Seven questions with seminarian and soccer player Austin Faur
Ever heard of the Clericus Cup? You’re not alone. In the world of seminary students, though, it’s not an uncommon topic of conversation.
The Clericus Cup is an annual soccer tournament for teams from Catholic seminaries in Rome. This year’s tourney kicked off in February, and the championship match is scheduled for May 28.
Founded in 2007, the league has 16 teams and players represent countries such as the U.S., Mexico and Italy. Diocesan seminarian Austin Faur, a student at the Pontifical North American College, is one such player. Raleigh to Rome recently corresponded with him via email about the experience.
Raleigh to Rome: Where are you from? How long have you played soccer?
Austin Faur: I grew up in Raleigh and started playing soccer my sophomore year of high school at St. Thomas More Academy. I grew up playing defense … last year Fr. Ian Van Heusen moved me to midfield for the Vianney Cup at St. Charles [Borromeo Seminary in Philadelphia.]
RTR: How are the teams determined for Clericus Cup? Do you represent your seminary and play with those you study with? Or are seminarians mixed up on various teams?
AF: Teams are formed both ways. Some teams like the French, Mexican, and Spanish Colleges are able to field their own team like the NAC [North American College.] Other teams are formed by pulling students from the university they attend. For example, the Gregorian University and the Augustinian are able to form teams with students who may not be able to play otherwise. That makes things interesting because they have seminarians from Germany, Italy, Nigeria, Peru, Poland and Croatia all playing for the same team.
RTR: How did you become involved?
AF: If you came to the practices you were a part of the team. I played soccer at St. Charles Seminary in the Vianney Cup, so when I heard about the Clericus Cup I knew I wanted to be on the team. Seminarians are competitive so it's a fun environment.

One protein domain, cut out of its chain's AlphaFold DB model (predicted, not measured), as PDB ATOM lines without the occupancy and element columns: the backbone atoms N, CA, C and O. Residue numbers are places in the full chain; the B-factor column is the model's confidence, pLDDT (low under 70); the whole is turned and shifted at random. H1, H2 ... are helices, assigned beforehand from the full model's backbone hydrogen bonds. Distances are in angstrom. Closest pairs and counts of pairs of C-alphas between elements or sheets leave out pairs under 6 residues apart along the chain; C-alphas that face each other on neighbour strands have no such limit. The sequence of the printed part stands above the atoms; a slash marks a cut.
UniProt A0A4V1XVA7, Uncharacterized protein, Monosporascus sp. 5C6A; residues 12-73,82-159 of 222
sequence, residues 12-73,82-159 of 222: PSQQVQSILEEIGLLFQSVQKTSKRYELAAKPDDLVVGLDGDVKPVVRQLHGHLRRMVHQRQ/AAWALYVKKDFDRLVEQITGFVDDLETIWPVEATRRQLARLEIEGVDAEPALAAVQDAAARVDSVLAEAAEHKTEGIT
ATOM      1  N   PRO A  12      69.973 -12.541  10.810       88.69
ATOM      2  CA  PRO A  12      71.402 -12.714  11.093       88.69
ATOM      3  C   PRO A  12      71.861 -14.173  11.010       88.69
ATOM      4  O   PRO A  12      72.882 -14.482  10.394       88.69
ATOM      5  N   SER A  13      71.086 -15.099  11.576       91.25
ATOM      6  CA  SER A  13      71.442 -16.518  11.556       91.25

RTR: What do you enjoy most about it? You probably play with teammates and opponents who speak other languages, right?
AF: I love being a part of the team. We realize we're just seminarians and not professional soccer players so we're able to have a good time and make jokes while still keeping the level of play competitive. Everyone on the NAC team speaks English since we're either from the U.S. or Australia, but when we play other teams the common language is Italian or they may know some English phrases like “good luck.” My Italian isn't that good, though. If the referee makes a call sometimes I have to ask my friend what he was saying.
RTR: Is anyone else from the Diocese of Raleigh playing in the Clericus Cup?
AF: Not this year.
RTR: We understand you’ve had success on the field and scored goals, too! Are you a forward?
AF: I play left midfield. In our first game, I came in as a sub and didn’t score. Unfortunately, one my teammates couldn’t play the next two games because of an ankle injury and I was the next man up. I scored two goals in our second game and one goal in our third game. They weren’t nicest goals, but the ball ended up in the back of the net and that’s all that counts. No assists yet. We won two of our first three games, so we moved onto the Championship Round which begins in May.
RTR: Is there anything else you’d like to share?
AF: At the beginning of the season, we talked about playing with a special intention in mind. We're living in Rome playing a game we love, but we remember that's not the case for Christians around the world. While we're safely playing soccer, Christians around the world, not far from where we are even, are being persecuted. So before every game and practice, we pray for these Christians and remind ourselves of the big picture. Any pain or bad call that goes against us on the field is nothing compared to what they're suffering. It really helps keep things in perspective.